Have you always been BIRDO? I was Bird as a graffiti writer for a long time. It was when the internet popped up in the culture and my sadboys self learnt that there was another Bird out there. Every graff writer wants - or at least, should want - to be unique and have an original name so my solution was to add an O at the end. The progression was cool, especially when I was doing freights because it was one more shape to play with. The more the merrier.

Nothing to do with Super Mario? I do not associate with the transgender Super Mario, egg-shooting character, it is a fucking coincidence (laughs).

Why animals? Honestly, it came organically. I had been learning new techniques and I was painting with my homie Tenzo one day and just sketched out this gnarled-out abstract bird in a oogly boogly nest type thing and I loved it. It was something to run with and this is where I’m at right now. I have more, though… I want to dig deeper and am always excited for what’s around the corner.

What cultural observations have you made while painting locally and internationally? One of the things I adore about painting is that it’s not only about different cities but it’s also about different neighbourhoods where you make these observations. You can paint Moss Park in Toronto, a place deemed “not that nice of an area” and it’s a party... You have people offering you drinks and smokes and wanting to hang out with you and ask you a million questions. And then you go to the “second coolest neighbourhood” as deemed by Vogue or GQ or whatever and it’s a totally different case.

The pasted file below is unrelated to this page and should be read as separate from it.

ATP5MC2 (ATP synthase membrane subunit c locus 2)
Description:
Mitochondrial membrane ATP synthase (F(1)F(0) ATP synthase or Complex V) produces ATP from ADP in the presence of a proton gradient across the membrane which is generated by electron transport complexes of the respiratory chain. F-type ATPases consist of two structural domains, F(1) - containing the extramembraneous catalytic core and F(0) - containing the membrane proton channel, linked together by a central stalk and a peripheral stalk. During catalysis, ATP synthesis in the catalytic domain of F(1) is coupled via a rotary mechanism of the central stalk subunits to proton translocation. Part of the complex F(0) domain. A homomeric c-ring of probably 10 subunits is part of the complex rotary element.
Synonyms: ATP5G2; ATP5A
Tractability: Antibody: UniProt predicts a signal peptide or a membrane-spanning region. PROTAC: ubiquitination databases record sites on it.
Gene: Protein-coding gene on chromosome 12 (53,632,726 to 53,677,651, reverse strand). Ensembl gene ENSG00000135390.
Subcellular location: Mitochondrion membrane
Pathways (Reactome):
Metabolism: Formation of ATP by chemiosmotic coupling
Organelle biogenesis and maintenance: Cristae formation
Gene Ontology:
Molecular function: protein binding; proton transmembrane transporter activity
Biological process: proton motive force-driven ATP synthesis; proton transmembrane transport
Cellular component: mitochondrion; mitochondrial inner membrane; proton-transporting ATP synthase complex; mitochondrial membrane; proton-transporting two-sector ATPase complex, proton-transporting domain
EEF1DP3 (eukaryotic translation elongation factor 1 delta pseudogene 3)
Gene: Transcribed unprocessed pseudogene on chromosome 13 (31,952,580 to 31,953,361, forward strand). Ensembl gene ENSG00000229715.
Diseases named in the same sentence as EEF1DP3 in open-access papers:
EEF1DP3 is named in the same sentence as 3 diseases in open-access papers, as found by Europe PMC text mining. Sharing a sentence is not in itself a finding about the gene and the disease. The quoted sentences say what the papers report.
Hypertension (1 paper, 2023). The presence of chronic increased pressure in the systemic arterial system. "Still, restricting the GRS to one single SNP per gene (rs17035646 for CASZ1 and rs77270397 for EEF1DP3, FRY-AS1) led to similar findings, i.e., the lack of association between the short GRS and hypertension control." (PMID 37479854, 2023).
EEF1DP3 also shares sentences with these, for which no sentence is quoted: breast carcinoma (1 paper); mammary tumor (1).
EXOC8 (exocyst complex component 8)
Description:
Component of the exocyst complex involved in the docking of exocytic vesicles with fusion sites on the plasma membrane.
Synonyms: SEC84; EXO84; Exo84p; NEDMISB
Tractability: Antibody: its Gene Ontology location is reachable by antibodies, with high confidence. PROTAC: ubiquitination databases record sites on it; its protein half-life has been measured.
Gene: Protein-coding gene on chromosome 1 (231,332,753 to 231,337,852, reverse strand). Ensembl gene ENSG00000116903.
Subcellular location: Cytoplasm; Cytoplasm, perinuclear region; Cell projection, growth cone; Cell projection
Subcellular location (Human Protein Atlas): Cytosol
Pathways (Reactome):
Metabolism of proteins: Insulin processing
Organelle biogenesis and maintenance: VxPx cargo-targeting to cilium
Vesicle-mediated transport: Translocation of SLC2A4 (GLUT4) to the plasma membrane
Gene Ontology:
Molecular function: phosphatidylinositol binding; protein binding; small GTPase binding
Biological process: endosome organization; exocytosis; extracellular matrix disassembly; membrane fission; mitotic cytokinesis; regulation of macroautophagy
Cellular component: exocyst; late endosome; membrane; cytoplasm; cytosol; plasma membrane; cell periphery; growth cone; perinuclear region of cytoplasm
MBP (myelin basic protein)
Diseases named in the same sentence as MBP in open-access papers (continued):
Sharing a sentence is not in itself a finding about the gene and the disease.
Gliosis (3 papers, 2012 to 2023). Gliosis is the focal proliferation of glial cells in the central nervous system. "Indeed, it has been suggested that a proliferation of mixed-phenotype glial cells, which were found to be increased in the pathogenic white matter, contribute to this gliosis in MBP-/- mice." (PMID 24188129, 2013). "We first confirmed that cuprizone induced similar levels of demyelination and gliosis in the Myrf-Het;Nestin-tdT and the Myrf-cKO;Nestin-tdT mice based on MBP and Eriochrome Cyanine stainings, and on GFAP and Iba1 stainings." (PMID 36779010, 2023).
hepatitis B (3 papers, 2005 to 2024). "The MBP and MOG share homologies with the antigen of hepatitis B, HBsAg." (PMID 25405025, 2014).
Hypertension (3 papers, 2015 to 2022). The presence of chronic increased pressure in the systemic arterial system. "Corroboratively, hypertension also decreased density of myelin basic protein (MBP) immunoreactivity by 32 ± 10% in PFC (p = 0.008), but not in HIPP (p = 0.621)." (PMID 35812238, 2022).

Why do you think that is? It’s manufacturing cool, that whole neighbourhood. I don’t want the focus to be on my thoughts about the trendiest Toronto neighbourhood though, it goes beyond that. Say Detroit, for example. Detroit is a mecca for graffiti right now, it’s bombed to shit. I was initially concerned about rolling onto their turf as a street artist. There I was on a sanctioned wall, painting large-scale on a lift and wondering if I was going to have to deal with how local graffiti artists felt about my work… and they welcomed me with open arms. It was the best vibes. I thought I would have to explain myself but that’s not what happened at all. What’s the lesson? Preconceived notions are bad, assuming is bad. (laughs)